From Alaska to Southern California, something is killing the West Coast’s sea stars – the ubiquitous, child-friendly favorite of tide-pool explorers everywhere – and nobody knows why.
Benjamin Miner, as associate professor of Biology at Western Washington University, has received, along with his colleague Ian Hewson, a geneticist at Cornell University, a one-year research grant from the National Science Foundation to begin to explore the potential reasons for the region’s dramatic loss of sea stars due to what is known as Sea Star Wasting Disease.
“My part of this research involves going out into the field and surveying about 30 to 40 sites in Washington, bringing samples back to my lab and sending tissue on to Ian, so he can begin to examine the DNA of the sea stars, bacteria, and viruses in them,” Miner said.
Sea Star Wasting Disease can sweep into an area and within a week or two, turn healthy colonies of dozens of sea stars into dead zones where the only thing left are mats of bacterial ooze – the remains of the stars after the disease has run its course.
“You’ll start to see lesions – white, open sores – on the sea stars. Then they’ll begin losing their legs, and before too long they have been reduced to this white mat of goo,” he said.
Miner said the disease seems to affect 5 or 6 of the 20 or so local varieties of sea star, although varieties that live in deeper water or are rarer may also be affected.
Miner and Hewson will soon begin to seek answers to some of the basic questions about this epidemic. First and foremost, what is causing it? There is almost no published research on this topic, so they will be starting almost from scratch. Is it one disease or a “perfect storm” combination of illnesses? Can sick sea stars infect others by touch, or is it spread through the water column? Can it be passed to other sea stars of different species?
“We don’t have any of these answers yet, but hopefully within a year, we will,” Miner said.
Miner will be sampling both intertidal areas on foot and near-shore sites by diving. The sites are both in the Pacific Ocean and inside the Salish Sea, and he will compare the populations he finds there with historical records. Given the prevalence of the disease, if there are no sea stars in areas historically known to have robust populations, he can assume that the disease has swept through the area already. Other areas, he said, have seemed to remain untouched, with normal, healthy sea star populations. What about these areas is different from the areas that have been affected?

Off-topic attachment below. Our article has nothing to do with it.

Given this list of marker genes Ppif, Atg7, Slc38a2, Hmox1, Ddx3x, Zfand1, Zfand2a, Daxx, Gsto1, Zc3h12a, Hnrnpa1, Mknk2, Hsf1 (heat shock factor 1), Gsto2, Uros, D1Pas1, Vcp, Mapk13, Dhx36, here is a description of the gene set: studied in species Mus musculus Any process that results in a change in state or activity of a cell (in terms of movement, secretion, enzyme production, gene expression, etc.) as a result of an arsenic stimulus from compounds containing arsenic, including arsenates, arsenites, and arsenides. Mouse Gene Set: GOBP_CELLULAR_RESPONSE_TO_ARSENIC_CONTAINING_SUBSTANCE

“It’s a fascinating question, and an important one,” Miner said. “Sea stars are ravenous eaters of shellfish like mussels. If there is no predation of mussels, their populations will explode, crowding out other species and dropping biodiversity. Mussels can take over an ecosystem, and sea stars are the check-and-balance that prevents that.”
Moreover, what worries Miner even more about the sudden onset of this disease is that it hasn’t done what sicknesses usually do: appear in one place then leapfrog its way into new areas. Sea Star Wasting Disease has arrived along virtually the entire North American West Coast almost simultaneously.
“The geographic scale of this disease outbreak is especially alarming and, frankly, almost unheard of,” he said.
Working alongside Miner during the project will be Biology undergraduate Warren Kohl (Black Diamond).
“Getting a chance to work on research like this as an undergrad is just a phenomenal opportunity,” said Kohl.
For more information on the grant or his Sea Star Wasting Disease research, contact Ben Miner at (360) 650-3640 or Benjamin.email@example.com.